Second, we find significant Braden's Folly's delay in attempting to sell the Lots after their redevelopment. As explained above, the housing market collapsed around the time construction on the Lots was completed, which made selling one of the Lots financially unfeasible for several years. However, once the market recovered, Braden's Folly waited many years to put the Lots on the market, continuing to use them both as family vacation homes and rental properties. Moreover, even after the houses were placed on the market, Braden's Folly made little to no effort to actually sell either property.26 While Braden's Folly may have initially intended to sell one of the Lots following construction, that expectation apparently changed over time.27
Third, even assuming Braden's Folly's investment-backed expectation remained the same, the government cannot be held hostage by a property owner's expectations indefinitely when an owner refuses to implement those expectations. Rather, at some point, the government must have a right to regulate local properties in a measured fashion without running afoul of the takings doctrine, even if its regulation runs contrary to an owner's unspoken and unimplemented investment-backed expectations. See Columbia Venture, 413 S.C. at 449, 776 S.E.2d at 914 (explaining the property owner's subjective expectations and efforts to implement those expectations are irrelevant, and courts must instead focus on what a reasonable, similarly situated property owner should have anticipated (quoting Chancellor Manor, 331 F.3d at 904)).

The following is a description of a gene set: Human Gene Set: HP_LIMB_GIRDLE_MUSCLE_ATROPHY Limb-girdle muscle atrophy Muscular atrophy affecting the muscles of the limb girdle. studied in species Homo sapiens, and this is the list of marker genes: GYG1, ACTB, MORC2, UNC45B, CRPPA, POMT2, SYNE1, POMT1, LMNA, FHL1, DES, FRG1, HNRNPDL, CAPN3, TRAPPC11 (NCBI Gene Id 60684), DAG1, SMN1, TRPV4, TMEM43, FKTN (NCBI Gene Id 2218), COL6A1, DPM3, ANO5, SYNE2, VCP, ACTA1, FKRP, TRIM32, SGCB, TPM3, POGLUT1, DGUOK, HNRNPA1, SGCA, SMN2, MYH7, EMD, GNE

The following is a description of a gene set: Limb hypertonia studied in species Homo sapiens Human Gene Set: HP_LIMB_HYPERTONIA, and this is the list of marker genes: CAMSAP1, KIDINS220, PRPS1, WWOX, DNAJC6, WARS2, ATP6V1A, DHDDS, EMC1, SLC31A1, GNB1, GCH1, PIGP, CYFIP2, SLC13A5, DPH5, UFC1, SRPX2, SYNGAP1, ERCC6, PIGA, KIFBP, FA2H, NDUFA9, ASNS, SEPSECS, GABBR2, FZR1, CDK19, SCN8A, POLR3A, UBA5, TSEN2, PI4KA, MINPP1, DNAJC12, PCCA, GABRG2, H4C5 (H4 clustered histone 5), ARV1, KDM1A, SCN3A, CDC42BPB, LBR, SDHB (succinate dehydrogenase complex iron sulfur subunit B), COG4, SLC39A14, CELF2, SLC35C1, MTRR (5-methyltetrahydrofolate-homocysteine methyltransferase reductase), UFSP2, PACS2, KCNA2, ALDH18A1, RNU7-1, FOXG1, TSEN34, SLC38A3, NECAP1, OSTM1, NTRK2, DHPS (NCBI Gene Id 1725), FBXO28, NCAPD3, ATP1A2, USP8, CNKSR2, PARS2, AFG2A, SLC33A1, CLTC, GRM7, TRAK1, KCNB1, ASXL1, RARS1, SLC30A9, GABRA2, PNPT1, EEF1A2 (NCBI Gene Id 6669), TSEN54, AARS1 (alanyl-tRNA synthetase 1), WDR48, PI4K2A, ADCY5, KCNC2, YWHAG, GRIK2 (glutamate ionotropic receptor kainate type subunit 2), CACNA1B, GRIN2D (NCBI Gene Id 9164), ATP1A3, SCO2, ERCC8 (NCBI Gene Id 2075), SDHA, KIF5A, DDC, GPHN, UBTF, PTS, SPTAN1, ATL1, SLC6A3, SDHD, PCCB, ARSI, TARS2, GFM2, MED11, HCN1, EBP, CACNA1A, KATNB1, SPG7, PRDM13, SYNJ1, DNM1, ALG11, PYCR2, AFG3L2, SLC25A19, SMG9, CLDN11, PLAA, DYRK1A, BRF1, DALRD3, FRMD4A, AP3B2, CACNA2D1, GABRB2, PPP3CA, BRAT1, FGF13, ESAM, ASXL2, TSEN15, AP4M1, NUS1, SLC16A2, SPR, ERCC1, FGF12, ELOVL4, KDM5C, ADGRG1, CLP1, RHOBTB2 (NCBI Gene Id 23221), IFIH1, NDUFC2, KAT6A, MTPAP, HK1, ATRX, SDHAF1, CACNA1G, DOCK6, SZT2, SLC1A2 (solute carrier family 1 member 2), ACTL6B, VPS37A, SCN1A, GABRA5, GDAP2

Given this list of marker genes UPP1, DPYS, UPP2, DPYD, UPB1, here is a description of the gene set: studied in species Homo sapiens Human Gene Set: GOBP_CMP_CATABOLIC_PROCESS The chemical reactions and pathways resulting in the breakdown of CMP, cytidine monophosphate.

This is particularly true when, as here, the government regulation affects properties in a dynamic, fragile environment. Coastal areas are some of the most heavily regulated areas in the state due to their inherent vulnerability and volatility.
Nonetheless, at the time Lot B was developed and Braden's Folly initially formulated its investment-backed expectation, Folly Beach had enacted little to no regulations protecting the beach from over-development, including setback requirements or prohibitions on seawalls. In terms of beach regulation, Folly Beach was an outlier compared to surrounding coastal towns.